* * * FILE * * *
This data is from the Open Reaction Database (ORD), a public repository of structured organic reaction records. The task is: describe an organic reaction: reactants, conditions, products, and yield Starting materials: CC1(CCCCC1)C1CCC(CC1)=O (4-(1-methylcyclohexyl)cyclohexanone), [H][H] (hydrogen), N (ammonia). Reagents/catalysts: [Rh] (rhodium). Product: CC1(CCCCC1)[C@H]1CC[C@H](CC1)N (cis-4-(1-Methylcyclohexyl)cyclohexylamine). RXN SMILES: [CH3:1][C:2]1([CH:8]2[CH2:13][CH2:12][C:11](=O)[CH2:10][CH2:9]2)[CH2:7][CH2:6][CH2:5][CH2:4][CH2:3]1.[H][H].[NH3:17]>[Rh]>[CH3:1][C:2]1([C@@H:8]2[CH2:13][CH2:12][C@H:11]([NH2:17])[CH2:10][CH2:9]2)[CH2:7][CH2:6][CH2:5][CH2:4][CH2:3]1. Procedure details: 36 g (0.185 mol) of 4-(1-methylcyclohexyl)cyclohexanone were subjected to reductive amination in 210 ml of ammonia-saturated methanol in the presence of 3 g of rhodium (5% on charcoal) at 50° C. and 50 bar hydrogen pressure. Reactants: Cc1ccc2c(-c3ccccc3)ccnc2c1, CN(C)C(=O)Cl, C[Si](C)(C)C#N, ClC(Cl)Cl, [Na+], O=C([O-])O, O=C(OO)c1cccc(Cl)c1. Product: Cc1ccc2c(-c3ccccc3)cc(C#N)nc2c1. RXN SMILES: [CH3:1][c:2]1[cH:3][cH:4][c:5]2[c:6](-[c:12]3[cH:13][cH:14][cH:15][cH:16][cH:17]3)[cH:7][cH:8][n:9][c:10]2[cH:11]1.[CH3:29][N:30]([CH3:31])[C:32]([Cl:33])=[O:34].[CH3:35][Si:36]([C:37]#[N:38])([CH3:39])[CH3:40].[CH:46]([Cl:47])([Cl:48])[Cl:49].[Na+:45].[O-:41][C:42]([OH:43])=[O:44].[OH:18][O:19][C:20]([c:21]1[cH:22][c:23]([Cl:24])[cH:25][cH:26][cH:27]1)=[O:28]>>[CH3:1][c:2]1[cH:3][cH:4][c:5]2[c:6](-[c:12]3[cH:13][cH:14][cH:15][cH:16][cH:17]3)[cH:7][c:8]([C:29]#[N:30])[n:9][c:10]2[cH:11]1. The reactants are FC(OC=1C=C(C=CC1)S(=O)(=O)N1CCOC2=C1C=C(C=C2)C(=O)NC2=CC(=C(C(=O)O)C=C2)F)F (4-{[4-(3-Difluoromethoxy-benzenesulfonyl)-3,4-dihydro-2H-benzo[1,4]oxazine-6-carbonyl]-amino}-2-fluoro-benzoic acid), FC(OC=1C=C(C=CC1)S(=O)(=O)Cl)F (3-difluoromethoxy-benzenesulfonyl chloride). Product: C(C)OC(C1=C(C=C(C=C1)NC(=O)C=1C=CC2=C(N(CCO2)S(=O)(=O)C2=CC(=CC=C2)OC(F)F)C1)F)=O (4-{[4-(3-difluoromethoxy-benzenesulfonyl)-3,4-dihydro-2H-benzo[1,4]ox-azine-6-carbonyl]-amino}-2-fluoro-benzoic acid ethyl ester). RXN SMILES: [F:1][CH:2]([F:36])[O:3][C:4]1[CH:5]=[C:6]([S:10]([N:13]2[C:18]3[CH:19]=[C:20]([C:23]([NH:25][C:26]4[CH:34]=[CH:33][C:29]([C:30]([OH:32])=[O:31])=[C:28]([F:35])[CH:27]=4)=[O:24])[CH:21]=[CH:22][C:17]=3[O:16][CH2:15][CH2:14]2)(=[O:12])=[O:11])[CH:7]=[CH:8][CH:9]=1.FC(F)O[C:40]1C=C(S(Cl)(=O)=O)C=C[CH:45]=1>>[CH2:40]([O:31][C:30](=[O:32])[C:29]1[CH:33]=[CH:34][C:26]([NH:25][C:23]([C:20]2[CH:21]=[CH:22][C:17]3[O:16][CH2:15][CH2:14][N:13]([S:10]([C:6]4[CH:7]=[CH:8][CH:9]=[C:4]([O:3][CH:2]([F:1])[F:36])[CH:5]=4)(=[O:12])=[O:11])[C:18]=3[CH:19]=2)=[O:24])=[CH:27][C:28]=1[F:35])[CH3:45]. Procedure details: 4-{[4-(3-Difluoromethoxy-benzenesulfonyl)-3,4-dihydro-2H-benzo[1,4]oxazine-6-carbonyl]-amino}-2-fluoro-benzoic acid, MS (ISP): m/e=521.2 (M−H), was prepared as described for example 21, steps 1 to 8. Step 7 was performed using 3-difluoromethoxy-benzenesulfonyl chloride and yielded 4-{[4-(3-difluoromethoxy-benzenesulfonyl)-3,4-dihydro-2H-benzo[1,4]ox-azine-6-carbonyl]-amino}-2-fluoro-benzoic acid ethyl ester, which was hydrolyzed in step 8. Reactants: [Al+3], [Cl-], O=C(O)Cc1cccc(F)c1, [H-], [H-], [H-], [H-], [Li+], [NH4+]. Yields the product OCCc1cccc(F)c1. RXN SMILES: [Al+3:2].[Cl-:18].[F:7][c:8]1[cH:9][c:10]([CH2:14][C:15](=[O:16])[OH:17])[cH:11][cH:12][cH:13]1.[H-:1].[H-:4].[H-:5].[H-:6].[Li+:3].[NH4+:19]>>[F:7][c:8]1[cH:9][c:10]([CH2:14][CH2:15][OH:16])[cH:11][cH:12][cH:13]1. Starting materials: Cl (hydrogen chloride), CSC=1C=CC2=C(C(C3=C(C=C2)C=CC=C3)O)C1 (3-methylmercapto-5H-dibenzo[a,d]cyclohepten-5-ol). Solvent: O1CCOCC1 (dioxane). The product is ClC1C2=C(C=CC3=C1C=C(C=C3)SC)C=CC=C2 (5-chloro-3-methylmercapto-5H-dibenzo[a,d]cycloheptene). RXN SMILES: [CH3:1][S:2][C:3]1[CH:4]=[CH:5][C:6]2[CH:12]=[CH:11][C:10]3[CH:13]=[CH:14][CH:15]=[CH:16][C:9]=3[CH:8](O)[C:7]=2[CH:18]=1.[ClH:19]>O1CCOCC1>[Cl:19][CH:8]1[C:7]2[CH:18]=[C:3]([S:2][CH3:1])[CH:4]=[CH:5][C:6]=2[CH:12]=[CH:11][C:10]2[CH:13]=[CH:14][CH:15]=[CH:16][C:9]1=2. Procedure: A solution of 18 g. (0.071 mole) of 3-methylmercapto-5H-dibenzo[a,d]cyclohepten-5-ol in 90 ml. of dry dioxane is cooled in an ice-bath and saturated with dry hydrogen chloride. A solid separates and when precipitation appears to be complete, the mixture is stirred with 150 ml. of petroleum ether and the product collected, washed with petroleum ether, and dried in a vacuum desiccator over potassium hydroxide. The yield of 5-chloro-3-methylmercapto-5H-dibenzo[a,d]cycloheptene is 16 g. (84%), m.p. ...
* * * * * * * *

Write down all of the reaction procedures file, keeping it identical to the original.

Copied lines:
This data is from the Open Reaction Database (ORD), a public repository of structured organic reaction records. The task is: describe an organic reaction: reactants, conditions, products, and yield Starting materials: CC1(CCCCC1)C1CCC(CC1)=O (4-(1-methylcyclohexyl)cyclohexanone), [H][H] (hydrogen), N (ammonia). Reagents/catalysts: [Rh] (rhodium). Product: CC1(CCCCC1)[C@H]1CC[C@H](CC1)N (cis-4-(1-Methylcyclohexyl)cyclohexylamine). RXN SMILES: [CH3:1][C:2]1([CH:8]2[CH2:13][CH2:12][C:11](=O)[CH2:10][CH2:9]2)[CH2:7][CH2:6][CH2:5][CH2:4][CH2:3]1.[H][H].[NH3:17]>[Rh]>[CH3:1][C:2]1([C@@H:8]2[CH2:13][CH2:12][C@H:11]([NH2:17])[CH2:10][CH2:9]2)[CH2:7][CH2:6][CH2:5][CH2:4][CH2:3]1. Procedure details: 36 g (0.185 mol) of 4-(1-methylcyclohexyl)cyclohexanone were subjected to reductive amination in 210 ml of ammonia-saturated methanol in the presence of 3 g of rhodium (5% on charcoal) at 50° C. and 50 bar hydrogen pressure. Reactants: Cc1ccc2c(-c3ccccc3)ccnc2c1, CN(C)C(=O)Cl, C[Si](C)(C)C#N, ClC(Cl)Cl, [Na+], O=C([O-])O, O=C(OO)c1cccc(Cl)c1. Product: Cc1ccc2c(-c3ccccc3)cc(C#N)nc2c1. RXN SMILES: [CH3:1][c:2]1[cH:3][cH:4][c:5]2[c:6](-[c:12]3[cH:13][cH:14][cH:15][cH:16][cH:17]3)[cH:7][cH:8][n:9][c:10]2[cH:11]1.[CH3:29][N:30]([CH3:31])[C:32]([Cl:33])=[O:34].[CH3:35][Si:36]([C:37]#[N:38])([CH3:39])[CH3:40].[CH:46]([Cl:47])([Cl:48])[Cl:49].[Na+:45].[O-:41][C:42]([OH:43])=[O:44].[OH:18][O:19][C:20]([c:21]1[cH:22][c:23]([Cl:24])[cH:25][cH:26][cH:27]1)=[O:28]>>[CH3:1][c:2]1[cH:3][cH:4][c:5]2[c:6](-[c:12]3[cH:13][cH:14][cH:15][cH:16][cH:17]3)[cH:7][c:8]([C:29]#[N:30])[n:9][c:10]2[cH:11]1. The reactants are FC(OC=1C=C(C=CC1)S(=O)(=O)N1CCOC2=C1C=C(C=C2)C(=O)NC2=CC(=C(C(=O)O)C=C2)F)F (4-{[4-(3-Difluoromethoxy-benzenesulfonyl)-3,4-dihydro-2H-benzo[1,4]oxazine-6-carbonyl]-amino}-2-fluoro-benzoic acid), FC(OC=1C=C(C=CC1)S(=O)(=O)Cl)F (3-difluoromethoxy-benzenesulfonyl chloride). Product: C(C)OC(C1=C(C=C(C=C1)NC(=O)C=1C=CC2=C(N(CCO2)S(=O)(=O)C2=CC(=CC=C2)OC(F)F)C1)F)=O (4-{[4-(3-difluoromethoxy-benzenesulfonyl)-3,4-dihydro-2H-benzo[1,4]ox-azine-6-carbonyl]-amino}-2-fluoro-benzoic acid ethyl ester). RXN SMILES: [F:1][CH:2]([F:36])[O:3][C:4]1[CH:5]=[C:6]([S:10]([N:13]2[C:18]3[CH:19]=[C:20]([C:23]([NH:25][C:26]4[CH:34]=[CH:33][C:29]([C:30]([OH:32])=[O:31])=[C:28]([F:35])[CH:27]=4)=[O:24])[CH:21]=[CH:22][C:17]=3[O:16][CH2:15][CH2:14]2)(=[O:12])=[O:11])[CH:7]=[CH:8][CH:9]=1.FC(F)O[C:40]1C=C(S(Cl)(=O)=O)C=C[CH:45]=1>>[CH2:40]([O:31][C:30](=[O:32])[C:29]1[CH:33]=[CH:34][C:26]([NH:25][C:23]([C:20]2[CH:21]=[CH:22][C:17]3[O:16][CH2:15][CH2:14][N:13]([S:10]([C:6]4[CH:7]=[CH:8][CH:9]=[C:4]([O:3][CH:2]([F:1])[F:36])[CH:5]=4)(=[O:12])=[O:11])[C:18]=3[CH:19]=2)=[O:24])=[CH:27][C:28]=1[F:35])[CH3:45]. Procedure details: 4-{[4-(3-Difluoromethoxy-benzenesulfonyl)-3,4-dihydro-2H-benzo[1,4]oxazine-6-carbonyl]-amino}-2-fluoro-benzoic acid, MS (ISP): m/e=521.2 (M−H), was prepared as described for example 21, steps 1 to 8. Step 7 was performed using 3-difluoromethoxy-benzenesulfonyl chloride and yielded 4-{[4-(3-difluoromethoxy-benzenesulfonyl)-3,4-dihydro-2H-benzo[1,4]ox-azine-6-carbonyl]-amino}-2-fluoro-benzoic acid ethyl ester, which was hydrolyzed in step 8. Reactants: [Al+3], [Cl-], O=C(O)Cc1cccc(F)c1, [H-], [H-], [H-], [H-], [Li+], [NH4+]. Yields the product OCCc1cccc(F)c1. RXN SMILES: [Al+3:2].[Cl-:18].[F:7][c:8]1[cH:9][c:10]([CH2:14][C:15](=[O:16])[OH:17])[cH:11][cH:12][cH:13]1.[H-:1].[H-:4].[H-:5].[H-:6].[Li+:3].[NH4+:19]>>[F:7][c:8]1[cH:9][c:10]([CH2:14][CH2:15][OH:16])[cH:11][cH:12][cH:13]1. Starting materials: Cl (hydrogen chloride), CSC=1C=CC2=C(C(C3=C(C=C2)C=CC=C3)O)C1 (3-methylmercapto-5H-dibenzo[a,d]cyclohepten-5-ol). Solvent: O1CCOCC1 (dioxane). The product is ClC1C2=C(C=CC3=C1C=C(C=C3)SC)C=CC=C2 (5-chloro-3-methylmercapto-5H-dibenzo[a,d]cycloheptene). RXN SMILES: [CH3:1][S:2][C:3]1[CH:4]=[CH:5][C:6]2[CH:12]=[CH:11][C:10]3[CH:13]=[CH:14][CH:15]=[CH:16][C:9]=3[CH:8](O)[C:7]=2[CH:18]=1.[ClH:19]>O1CCOCC1>[Cl:19][CH:8]1[C:7]2[CH:18]=[C:3]([S:2][CH3:1])[CH:4]=[CH:5][C:6]=2[CH:12]=[CH:11][C:10]2[CH:13]=[CH:14][CH:15]=[CH:16][C:9]1=2. Procedure: A solution of 18 g. (0.071 mole) of 3-methylmercapto-5H-dibenzo[a,d]cyclohepten-5-ol in 90 ml. of dry dioxane is cooled in an ice-bath and saturated with dry hydrogen chloride. A solid separates and when precipitation appears to be complete, the mixture is stirred with 150 ml. of petroleum ether and the product collected, washed with petroleum ether, and dried in a vacuum desiccator over potassium hydroxide. The yield of 5-chloro-3-methylmercapto-5H-dibenzo[a,d]cycloheptene is 16 g. (84%), m.p. ...